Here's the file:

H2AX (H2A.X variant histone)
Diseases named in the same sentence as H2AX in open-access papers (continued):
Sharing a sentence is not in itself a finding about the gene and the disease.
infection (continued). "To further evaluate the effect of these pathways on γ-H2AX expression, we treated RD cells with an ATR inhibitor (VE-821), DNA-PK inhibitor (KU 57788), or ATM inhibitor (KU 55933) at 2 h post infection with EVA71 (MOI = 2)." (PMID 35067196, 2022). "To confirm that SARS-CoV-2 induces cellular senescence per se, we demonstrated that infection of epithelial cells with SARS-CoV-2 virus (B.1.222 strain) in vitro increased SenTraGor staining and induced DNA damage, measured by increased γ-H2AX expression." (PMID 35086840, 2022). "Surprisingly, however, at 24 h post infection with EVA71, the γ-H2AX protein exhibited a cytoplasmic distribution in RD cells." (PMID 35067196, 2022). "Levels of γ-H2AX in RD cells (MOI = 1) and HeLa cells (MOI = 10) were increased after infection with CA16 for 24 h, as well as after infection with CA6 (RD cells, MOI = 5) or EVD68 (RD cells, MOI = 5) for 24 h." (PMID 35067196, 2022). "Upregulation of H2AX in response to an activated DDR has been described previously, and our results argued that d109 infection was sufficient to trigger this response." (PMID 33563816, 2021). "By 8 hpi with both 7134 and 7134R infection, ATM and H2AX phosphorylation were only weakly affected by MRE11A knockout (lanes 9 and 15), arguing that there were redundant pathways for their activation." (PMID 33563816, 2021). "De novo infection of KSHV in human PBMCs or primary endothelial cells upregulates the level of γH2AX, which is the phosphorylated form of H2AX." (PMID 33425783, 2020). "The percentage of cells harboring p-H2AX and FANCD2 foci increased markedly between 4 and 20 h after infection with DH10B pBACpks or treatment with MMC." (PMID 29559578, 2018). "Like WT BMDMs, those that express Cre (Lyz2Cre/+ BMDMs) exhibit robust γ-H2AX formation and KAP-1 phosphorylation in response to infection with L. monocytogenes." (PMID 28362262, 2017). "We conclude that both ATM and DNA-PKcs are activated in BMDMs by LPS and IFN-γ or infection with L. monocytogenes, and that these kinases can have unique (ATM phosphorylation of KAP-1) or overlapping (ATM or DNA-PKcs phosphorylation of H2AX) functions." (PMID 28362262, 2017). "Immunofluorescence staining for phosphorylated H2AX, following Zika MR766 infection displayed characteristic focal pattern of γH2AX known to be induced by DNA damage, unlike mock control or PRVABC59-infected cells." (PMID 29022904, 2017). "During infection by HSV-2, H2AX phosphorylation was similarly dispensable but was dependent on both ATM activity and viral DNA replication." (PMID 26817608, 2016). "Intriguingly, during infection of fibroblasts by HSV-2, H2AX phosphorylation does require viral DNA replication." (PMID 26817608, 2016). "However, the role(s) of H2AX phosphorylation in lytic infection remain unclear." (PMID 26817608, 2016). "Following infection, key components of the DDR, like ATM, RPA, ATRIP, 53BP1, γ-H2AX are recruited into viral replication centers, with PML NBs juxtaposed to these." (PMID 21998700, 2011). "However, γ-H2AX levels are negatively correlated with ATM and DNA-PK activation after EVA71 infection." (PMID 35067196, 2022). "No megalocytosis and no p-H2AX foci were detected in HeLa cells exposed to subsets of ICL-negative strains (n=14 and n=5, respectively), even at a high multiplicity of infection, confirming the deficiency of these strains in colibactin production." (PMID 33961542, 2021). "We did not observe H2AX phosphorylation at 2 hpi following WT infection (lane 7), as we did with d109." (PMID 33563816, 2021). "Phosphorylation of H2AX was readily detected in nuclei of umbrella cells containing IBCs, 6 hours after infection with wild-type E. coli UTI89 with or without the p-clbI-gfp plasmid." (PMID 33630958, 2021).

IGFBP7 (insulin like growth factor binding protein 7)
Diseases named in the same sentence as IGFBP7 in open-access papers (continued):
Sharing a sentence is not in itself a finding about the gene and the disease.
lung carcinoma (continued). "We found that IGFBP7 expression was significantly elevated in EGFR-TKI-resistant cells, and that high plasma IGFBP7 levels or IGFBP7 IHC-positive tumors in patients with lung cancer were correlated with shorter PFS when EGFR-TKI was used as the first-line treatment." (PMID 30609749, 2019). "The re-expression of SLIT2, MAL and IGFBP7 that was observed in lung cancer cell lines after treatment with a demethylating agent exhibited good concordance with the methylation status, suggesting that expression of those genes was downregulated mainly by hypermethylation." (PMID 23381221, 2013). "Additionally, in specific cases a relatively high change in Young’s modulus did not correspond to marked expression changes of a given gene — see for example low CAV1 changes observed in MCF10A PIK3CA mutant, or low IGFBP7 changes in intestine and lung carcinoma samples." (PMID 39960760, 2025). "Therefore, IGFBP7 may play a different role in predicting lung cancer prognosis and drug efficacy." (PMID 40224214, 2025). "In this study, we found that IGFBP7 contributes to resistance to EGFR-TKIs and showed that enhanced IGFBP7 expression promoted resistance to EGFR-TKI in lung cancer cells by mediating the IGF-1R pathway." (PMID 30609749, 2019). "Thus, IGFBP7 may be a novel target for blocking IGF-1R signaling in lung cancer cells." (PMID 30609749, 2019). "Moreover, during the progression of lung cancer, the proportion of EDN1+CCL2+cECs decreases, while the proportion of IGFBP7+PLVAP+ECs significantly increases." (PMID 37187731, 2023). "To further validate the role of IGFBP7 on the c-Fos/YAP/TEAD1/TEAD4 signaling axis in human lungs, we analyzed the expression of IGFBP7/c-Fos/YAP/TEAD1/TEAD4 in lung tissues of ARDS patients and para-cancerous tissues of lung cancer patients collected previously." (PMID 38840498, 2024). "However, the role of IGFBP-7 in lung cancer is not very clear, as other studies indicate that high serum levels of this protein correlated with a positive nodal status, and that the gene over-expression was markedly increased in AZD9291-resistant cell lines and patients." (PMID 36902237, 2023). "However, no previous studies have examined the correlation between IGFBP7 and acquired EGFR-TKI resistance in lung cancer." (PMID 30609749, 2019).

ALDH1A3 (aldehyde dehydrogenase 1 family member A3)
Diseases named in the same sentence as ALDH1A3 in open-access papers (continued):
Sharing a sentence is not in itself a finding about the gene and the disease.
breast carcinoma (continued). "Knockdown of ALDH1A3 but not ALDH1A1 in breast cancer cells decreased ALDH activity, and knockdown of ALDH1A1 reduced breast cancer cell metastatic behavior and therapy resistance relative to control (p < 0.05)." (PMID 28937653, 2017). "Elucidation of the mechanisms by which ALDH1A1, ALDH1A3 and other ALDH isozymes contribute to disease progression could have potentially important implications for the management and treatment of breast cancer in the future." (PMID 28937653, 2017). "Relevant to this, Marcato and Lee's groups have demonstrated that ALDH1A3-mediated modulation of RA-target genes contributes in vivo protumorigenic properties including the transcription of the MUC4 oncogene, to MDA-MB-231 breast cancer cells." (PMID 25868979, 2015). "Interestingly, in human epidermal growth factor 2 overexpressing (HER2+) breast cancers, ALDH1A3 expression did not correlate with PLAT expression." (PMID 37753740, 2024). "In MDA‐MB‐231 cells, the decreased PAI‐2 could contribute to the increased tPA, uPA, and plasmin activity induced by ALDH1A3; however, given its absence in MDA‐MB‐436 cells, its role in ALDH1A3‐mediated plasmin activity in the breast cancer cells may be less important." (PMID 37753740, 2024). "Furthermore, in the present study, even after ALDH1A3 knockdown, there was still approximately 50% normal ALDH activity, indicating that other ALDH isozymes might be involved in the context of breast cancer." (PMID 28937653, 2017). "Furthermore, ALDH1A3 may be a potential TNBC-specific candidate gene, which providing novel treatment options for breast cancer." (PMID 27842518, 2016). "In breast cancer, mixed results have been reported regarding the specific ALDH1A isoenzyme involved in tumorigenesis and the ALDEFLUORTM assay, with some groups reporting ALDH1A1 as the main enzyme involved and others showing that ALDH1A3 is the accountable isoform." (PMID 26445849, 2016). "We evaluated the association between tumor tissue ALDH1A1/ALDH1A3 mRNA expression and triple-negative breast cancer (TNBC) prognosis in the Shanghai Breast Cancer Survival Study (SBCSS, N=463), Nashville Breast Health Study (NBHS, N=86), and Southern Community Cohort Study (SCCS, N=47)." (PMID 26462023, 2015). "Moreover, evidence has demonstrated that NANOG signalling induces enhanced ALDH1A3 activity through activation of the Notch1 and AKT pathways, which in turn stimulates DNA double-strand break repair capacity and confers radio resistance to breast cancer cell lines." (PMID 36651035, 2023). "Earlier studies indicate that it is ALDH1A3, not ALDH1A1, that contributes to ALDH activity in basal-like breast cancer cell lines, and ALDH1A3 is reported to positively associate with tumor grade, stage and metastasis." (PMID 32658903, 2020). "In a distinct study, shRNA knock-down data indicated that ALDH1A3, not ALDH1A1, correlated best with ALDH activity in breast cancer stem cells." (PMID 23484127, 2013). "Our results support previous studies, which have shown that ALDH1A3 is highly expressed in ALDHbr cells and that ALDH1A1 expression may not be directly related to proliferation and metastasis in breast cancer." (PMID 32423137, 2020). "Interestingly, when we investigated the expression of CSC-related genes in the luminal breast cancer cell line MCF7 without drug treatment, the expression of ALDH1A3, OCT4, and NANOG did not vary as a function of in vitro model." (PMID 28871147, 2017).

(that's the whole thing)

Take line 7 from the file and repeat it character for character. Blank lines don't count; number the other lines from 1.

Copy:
Sharing a sentence is not in itself a finding about the gene and the disease.